History of Economic Thought - British Enlightenment - David Hume

David Hume

Main article: David Hume

David Hume (1711–1776) agreed with North's philosophy and denounced mercantile assumptions. His contributions were set down in Political Discourses (1752), later consolidated in his Essays, Moral, Political, Literary (1777). Added to the fact that it was undesirable to strive for a favourable balance of trade it is, said Hume, in any case impossible.

Hume held that any surplus of exports that might be achieved would be paid for by imports of gold and silver. This would increase the money supply, causing prices to rise. That in turn would cause a decline in exports until the balance with imports is restored.

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David Hume Of Godscroft - Life
... He was the second son of Sir David Hume or Home, seventh baron of Wedderburn, Berwickshire ... On the recovery of his brother, Hume for a time continued to manage his affairs, but in 1583 he was residing as private secretary with his relative ... During the exile of the Ruthven party at Newcastle, Hume was in London, ostensibly studying, but actively interesting himself in Angus and his cause ...
Simulation Hypothesis - Origins - Later Thinkers - David Hume
... Hume (1711–1776) argued for two kinds of reasoning probable and demonstrative (Hume's fork), and applied these to the skeptical argument that reality is but an ... Hume concludes that there is no solution to the skeptical argument except, to ignore it ...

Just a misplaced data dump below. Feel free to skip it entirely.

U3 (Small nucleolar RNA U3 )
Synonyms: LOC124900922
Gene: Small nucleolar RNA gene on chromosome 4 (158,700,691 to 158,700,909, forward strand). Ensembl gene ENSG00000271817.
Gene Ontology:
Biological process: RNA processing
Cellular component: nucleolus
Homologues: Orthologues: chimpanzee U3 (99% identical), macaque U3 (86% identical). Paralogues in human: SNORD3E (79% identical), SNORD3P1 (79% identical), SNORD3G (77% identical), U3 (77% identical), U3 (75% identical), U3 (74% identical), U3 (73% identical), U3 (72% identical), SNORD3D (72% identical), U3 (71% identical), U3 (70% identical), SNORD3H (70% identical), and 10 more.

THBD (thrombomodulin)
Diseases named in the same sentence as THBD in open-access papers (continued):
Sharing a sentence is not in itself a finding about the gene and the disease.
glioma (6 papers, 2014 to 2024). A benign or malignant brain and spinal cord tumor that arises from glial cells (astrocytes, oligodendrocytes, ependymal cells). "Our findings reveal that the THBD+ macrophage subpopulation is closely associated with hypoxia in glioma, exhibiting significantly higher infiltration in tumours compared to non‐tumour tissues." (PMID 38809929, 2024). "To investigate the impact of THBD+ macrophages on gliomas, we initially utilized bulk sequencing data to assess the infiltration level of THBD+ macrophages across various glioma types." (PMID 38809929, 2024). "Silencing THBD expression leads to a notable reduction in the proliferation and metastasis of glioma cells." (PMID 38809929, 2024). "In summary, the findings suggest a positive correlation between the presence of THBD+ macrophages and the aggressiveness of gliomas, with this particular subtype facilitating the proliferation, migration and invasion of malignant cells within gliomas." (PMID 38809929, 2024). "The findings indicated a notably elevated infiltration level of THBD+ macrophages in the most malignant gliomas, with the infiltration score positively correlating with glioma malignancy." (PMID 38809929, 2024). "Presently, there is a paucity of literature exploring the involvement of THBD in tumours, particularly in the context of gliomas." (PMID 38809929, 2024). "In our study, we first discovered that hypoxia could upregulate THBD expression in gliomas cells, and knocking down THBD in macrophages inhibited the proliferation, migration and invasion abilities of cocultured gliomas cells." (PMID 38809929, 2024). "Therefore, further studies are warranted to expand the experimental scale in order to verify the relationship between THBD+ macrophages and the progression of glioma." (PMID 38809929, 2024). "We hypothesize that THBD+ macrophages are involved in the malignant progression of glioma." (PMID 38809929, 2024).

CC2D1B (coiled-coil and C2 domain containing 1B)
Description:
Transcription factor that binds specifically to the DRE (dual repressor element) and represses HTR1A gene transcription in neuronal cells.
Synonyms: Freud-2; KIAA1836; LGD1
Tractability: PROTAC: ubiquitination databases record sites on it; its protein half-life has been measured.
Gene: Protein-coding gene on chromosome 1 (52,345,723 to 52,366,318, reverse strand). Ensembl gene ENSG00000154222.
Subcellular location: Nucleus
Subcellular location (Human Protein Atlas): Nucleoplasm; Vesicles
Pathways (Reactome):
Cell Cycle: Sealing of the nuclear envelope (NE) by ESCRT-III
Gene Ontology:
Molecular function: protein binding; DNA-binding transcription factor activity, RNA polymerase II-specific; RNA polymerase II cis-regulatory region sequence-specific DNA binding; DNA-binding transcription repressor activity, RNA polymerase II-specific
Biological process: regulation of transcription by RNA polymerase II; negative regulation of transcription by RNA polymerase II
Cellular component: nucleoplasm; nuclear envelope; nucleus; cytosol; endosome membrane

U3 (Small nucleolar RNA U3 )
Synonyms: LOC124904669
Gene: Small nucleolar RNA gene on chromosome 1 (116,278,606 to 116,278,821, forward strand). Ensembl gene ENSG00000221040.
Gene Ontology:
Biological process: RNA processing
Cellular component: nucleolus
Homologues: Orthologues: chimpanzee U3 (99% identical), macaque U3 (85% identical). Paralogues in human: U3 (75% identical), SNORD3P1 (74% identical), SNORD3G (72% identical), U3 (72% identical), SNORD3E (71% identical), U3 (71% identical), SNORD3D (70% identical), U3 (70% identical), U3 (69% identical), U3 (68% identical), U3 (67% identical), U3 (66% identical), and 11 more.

David Hume - Works
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David Hume (explorer)
... David Hume (1796 Berwick, Scotland - 1 February 1864 Grahamstown) was a Scottish-South African explorer and big-game hunter ... David Hume was born in Berwick, Scotland and went to South Africa with Benjamin Moodie's Scottish settlers in 1817 ... Hume heard reports of the existence of Lake Ngami, but in 1836 lacked the funds to mount an expedition ...

Famous quotes containing the words hume and/or david:

    Reason is, and ought only to be, the slave of the passions, and can never pretend to any other office than to serve and obey them.
    —David Hume (1711–1776)

    The outward is only the outside of that which is within. Men are not concealed under habits, but are revealed by them; they are their true clothes.
    —Henry David Thoreau (1817–1862)